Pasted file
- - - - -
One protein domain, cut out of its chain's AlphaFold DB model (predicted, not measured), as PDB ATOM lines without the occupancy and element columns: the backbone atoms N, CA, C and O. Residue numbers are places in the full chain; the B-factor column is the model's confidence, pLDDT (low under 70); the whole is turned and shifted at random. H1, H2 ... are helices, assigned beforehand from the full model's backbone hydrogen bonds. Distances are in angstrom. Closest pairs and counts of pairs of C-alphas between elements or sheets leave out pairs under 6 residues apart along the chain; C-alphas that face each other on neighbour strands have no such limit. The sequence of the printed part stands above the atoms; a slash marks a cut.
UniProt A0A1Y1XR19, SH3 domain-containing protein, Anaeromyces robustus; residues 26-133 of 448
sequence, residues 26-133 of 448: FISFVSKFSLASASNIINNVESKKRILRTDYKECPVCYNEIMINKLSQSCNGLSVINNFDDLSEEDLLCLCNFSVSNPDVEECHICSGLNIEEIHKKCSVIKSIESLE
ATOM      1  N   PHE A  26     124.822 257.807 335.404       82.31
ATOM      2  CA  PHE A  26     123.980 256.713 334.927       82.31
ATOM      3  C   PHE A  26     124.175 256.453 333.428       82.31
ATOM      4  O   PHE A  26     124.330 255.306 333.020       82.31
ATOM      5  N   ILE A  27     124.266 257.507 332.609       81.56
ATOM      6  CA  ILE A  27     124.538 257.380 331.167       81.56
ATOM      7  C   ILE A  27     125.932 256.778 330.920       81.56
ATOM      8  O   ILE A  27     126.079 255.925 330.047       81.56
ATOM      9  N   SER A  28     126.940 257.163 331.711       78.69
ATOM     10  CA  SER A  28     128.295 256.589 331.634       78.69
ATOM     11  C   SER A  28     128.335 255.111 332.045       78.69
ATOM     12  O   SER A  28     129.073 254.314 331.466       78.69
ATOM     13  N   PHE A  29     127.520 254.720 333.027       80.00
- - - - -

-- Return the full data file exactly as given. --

One protein domain, cut out of its chain's AlphaFold DB model (predicted, not measured), as PDB ATOM lines without the occupancy and element columns: the backbone atoms N, CA, C and O. Residue numbers are places in the full chain; the B-factor column is the model's confidence, pLDDT (low under 70); the whole is turned and shifted at random. H1, H2 ... are helices, assigned beforehand from the full model's backbone hydrogen bonds. Distances are in angstrom. Closest pairs and counts of pairs of C-alphas between elements or sheets leave out pairs under 6 residues apart along the chain; C-alphas that face each other on neighbour strands have no such limit. The sequence of the printed part stands above the atoms; a slash marks a cut.
UniProt A0A1Y1XR19, SH3 domain-containing protein, Anaeromyces robustus; residues 26-133 of 448
sequence, residues 26-133 of 448: FISFVSKFSLASASNIINNVESKKRILRTDYKECPVCYNEIMINKLSQSCNGLSVINNFDDLSEEDLLCLCNFSVSNPDVEECHICSGLNIEEIHKKCSVIKSIESLE
ATOM      1  N   PHE A  26     124.822 257.807 335.404       82.31
ATOM      2  CA  PHE A  26     123.980 256.713 334.927       82.31
ATOM      3  C   PHE A  26     124.175 256.453 333.428       82.31
ATOM      4  O   PHE A  26     124.330 255.306 333.020       82.31
ATOM      5  N   ILE A  27     124.266 257.507 332.609       81.56
ATOM      6  CA  ILE A  27     124.538 257.380 331.167       81.56
ATOM      7  C   ILE A  27     125.932 256.778 330.920       81.56
ATOM      8  O   ILE A  27     126.079 255.925 330.047       81.56
ATOM      9  N   SER A  28     126.940 257.163 331.711       78.69
ATOM     10  CA  SER A  28     128.295 256.589 331.634       78.69
ATOM     11  C   SER A  28     128.335 255.111 332.045       78.69
ATOM     12  O   SER A  28     129.073 254.314 331.466       78.69
ATOM     13  N   PHE A  29     127.520 254.720 333.027       80.00